A policy analyst, Dr. Otive Igbuzor, the Exective Director, African Centre for Leadership, Strategy & Development (Centre LSD), has said that the level of corruption in the country has become so endemic that it is becoming very difficult for any individual to curb, and therefore called on every citizens to stop praying and act if they want to see the change they are yearning for.
Otive, in his presentation, during a sensitization meeting of media executives to enhance reportage on the Universal Basis Education projects and public procurement in Kaduna, organized by Legal Awareness for Nigerian Women (LANW), supported by MacArthur Foundation, noted that one of the problems citizens are facing is the that, they are praying and hoping that things will change without doing anything to change it.
According to him, “in Nigeria, we pray for things to change, we hope that things will change, but from our experience we discovered that things don’t change until citizens do something.
He also noted that the public sector in Nigeria is lamentably poor as such, there is need to build the capacity of officials on project management, strategic planning and procurement.
He added that to institutionalise probity and accountability, you need to; “make them to become pockets of effectiveness; addressing corruption and building an integrity system.”
He explained that “Pocket of Effectiveness is one in which a public institution provides public services relatively effectively despite operating in an environment in which public service delivery is the exception rather than the norm.
“It has been shown that for an institution to perform as Pocket of Effectiveness, the following must be present: Qualified and visionary leader with outstanding leadership and management skills that will institute merit, integrity and commitment based recruitment; training and performance driven incentives; administrative discipline and inclusive leadership.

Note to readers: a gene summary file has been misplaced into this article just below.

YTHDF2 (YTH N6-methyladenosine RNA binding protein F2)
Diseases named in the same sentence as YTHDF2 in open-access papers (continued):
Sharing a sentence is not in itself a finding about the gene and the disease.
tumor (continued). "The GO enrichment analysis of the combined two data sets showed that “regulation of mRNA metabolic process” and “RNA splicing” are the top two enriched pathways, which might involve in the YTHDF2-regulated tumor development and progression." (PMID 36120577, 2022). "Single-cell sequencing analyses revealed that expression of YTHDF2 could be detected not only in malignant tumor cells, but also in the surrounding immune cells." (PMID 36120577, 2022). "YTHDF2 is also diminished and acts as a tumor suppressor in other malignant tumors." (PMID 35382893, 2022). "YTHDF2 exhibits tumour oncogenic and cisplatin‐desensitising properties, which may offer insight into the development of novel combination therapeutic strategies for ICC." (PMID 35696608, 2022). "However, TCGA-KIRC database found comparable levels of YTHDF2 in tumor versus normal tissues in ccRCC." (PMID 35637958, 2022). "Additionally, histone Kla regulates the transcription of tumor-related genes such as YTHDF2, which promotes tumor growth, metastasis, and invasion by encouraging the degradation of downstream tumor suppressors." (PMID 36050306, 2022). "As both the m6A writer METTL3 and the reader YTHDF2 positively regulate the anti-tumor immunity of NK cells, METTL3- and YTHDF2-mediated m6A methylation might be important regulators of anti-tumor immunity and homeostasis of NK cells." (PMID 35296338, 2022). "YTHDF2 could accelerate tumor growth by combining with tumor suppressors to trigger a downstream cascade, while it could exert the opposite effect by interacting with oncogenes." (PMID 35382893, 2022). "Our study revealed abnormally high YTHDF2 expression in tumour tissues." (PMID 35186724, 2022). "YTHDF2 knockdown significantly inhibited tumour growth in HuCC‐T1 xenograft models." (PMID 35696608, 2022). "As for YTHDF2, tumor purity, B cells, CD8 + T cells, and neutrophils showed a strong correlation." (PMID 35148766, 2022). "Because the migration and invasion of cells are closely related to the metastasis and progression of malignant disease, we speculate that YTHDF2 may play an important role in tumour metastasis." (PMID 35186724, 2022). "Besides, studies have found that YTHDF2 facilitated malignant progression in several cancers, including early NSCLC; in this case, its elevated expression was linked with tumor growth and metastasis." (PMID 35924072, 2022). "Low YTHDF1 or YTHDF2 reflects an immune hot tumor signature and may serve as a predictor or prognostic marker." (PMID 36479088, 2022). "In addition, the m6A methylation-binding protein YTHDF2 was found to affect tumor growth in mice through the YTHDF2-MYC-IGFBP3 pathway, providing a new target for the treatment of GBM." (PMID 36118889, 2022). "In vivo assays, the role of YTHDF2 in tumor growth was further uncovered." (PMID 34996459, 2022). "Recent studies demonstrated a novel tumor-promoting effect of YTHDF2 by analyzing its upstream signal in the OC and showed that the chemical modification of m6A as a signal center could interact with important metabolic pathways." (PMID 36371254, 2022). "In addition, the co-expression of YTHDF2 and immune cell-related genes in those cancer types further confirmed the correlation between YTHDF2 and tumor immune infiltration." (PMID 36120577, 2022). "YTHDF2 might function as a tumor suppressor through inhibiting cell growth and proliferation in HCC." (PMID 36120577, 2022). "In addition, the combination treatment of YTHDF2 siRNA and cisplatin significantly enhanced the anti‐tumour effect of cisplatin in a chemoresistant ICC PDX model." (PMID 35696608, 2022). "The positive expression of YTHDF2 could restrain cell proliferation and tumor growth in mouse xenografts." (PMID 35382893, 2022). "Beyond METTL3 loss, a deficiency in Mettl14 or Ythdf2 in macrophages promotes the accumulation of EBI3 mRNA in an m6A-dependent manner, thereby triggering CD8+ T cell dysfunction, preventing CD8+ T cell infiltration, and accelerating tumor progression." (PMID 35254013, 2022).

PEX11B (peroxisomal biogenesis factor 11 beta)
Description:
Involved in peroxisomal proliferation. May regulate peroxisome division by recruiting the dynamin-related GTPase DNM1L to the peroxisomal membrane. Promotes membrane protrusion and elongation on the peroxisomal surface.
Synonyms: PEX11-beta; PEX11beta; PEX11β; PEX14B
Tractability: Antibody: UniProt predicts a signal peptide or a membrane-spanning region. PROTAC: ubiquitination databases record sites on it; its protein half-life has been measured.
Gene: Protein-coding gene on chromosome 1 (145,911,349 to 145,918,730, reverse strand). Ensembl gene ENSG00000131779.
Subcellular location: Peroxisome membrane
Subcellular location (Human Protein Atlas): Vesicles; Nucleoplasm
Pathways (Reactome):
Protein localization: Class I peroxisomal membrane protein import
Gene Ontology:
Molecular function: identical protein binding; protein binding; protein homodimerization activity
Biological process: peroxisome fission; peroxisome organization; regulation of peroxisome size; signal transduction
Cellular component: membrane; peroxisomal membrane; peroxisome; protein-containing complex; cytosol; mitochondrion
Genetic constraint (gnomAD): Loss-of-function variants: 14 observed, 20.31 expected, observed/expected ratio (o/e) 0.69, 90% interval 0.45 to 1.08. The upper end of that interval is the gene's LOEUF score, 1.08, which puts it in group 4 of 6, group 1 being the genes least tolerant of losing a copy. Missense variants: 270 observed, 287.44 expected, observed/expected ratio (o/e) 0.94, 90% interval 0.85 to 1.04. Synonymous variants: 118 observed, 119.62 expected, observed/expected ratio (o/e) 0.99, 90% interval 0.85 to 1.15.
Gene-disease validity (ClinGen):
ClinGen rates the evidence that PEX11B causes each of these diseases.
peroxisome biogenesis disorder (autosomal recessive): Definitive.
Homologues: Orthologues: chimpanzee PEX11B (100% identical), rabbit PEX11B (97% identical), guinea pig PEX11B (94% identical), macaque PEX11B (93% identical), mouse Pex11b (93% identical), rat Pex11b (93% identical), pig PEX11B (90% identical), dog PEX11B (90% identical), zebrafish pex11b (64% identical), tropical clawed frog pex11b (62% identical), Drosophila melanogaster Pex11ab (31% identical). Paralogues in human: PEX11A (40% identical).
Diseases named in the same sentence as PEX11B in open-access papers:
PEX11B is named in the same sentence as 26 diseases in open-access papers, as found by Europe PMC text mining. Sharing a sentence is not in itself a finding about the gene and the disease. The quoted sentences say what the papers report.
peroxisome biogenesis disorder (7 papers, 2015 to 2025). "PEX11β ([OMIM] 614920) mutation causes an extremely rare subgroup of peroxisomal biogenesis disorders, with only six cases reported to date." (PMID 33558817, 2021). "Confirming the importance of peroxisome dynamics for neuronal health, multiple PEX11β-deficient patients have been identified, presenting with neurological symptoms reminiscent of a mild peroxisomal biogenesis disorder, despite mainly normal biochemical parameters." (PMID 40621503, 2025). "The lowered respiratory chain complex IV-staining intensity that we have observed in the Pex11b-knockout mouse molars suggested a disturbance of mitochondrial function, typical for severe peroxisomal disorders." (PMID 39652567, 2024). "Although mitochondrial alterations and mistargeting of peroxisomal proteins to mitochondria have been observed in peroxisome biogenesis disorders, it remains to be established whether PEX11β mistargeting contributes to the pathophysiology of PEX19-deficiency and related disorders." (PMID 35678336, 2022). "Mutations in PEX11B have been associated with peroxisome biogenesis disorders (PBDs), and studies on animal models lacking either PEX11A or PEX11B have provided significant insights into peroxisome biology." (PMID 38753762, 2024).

“Presence of a group of actors who have an interest that the institution delivers service effectively. High degree of autonomy of the institution with focused mandate.”
Otive suggested that to address corruption, there is “need for implementation of code of ethics, punish those who do wrong, good conditions of service and good environment of work.
“To create systems, mechanisms and procedure that make corruptible transactions difficult. This will include financial guidelines, internal controls, due process and whistle blowers. All these help to increase the capability of the organisation to prevent corruption.”
Earlier, in her welcome remarks, Coordinator of LANW, Hannatu Ahuman, said the meeting was met to; “sensitize Media Executives, News Editors and Reporters on the UBEC project with the view to strengthening civic knowledge & skills towards sensitizing and reporting the extent to which Kaduna State and SUBEB are adopting transparent, responsive and accountable processes.
“Increased utilization and delivery of services of UBEC funds and increased monitoring or demand for service delivery of UBEC supported resources by Community Stakeholders, CSOs and Media.
“Develop strategies for an all-inclusive UBEC/SUBEB funding sensitization across the local Government Areas. To reflect on the media activities around education and corruption.
“To develop a working strategy that would coordinate the media activity to play its role around the UBEC/SUBEB funding using the OGP.
“Both SUBEB and Kaduna State Public Procurement Authority – key players in the implementation of the UBEC projects – will be providing deeper insight into the process of allocation, utilization and procurement to deepen understanding of the Process.”
The meeting according to Hannatu, will also strengthen relationship with the media and provide content for a more robust media sensitisation on governance issues.